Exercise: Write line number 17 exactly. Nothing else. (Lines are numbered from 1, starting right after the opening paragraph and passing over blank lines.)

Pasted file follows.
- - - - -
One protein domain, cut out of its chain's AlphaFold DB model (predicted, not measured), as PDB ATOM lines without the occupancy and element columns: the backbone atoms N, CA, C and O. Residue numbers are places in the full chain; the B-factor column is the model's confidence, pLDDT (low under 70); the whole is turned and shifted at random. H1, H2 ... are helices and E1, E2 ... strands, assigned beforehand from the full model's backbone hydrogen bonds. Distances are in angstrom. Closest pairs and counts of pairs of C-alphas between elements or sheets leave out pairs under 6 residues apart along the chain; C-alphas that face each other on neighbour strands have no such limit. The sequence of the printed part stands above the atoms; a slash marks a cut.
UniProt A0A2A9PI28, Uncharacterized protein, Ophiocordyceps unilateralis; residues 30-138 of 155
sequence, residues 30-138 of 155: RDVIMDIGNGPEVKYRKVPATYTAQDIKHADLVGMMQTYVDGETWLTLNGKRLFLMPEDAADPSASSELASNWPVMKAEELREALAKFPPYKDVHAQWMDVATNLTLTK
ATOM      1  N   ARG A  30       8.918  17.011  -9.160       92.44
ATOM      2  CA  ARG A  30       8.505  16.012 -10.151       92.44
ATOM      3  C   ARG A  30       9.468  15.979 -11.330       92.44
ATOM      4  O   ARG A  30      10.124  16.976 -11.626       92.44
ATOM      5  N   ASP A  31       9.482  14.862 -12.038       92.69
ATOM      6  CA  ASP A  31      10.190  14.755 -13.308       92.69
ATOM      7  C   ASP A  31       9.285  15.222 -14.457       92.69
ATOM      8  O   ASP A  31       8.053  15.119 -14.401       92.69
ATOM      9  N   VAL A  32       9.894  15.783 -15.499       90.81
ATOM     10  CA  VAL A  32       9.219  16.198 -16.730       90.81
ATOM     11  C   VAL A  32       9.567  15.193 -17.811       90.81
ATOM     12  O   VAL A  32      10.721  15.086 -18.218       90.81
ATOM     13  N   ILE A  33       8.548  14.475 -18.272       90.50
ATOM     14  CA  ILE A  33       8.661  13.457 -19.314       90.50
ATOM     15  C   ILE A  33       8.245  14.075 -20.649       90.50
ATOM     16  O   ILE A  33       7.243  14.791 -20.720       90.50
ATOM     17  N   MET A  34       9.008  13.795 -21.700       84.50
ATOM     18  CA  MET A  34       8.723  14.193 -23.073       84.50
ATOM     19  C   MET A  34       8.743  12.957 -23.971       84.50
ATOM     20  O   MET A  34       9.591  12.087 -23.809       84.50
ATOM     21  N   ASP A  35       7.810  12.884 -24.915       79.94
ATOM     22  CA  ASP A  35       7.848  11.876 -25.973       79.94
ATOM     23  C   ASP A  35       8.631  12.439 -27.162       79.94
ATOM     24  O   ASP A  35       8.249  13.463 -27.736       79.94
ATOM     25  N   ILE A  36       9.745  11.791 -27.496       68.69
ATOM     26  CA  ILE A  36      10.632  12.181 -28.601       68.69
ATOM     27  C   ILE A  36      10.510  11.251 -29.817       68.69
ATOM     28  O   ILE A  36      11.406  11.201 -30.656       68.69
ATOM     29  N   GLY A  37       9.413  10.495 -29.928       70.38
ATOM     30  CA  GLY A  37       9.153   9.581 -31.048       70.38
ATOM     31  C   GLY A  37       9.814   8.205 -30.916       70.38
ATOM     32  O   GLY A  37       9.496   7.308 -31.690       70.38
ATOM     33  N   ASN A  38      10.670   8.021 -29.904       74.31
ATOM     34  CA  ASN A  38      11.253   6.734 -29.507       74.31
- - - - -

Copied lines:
ATOM     15  C   ILE A  33       8.245  14.075 -20.649       90.50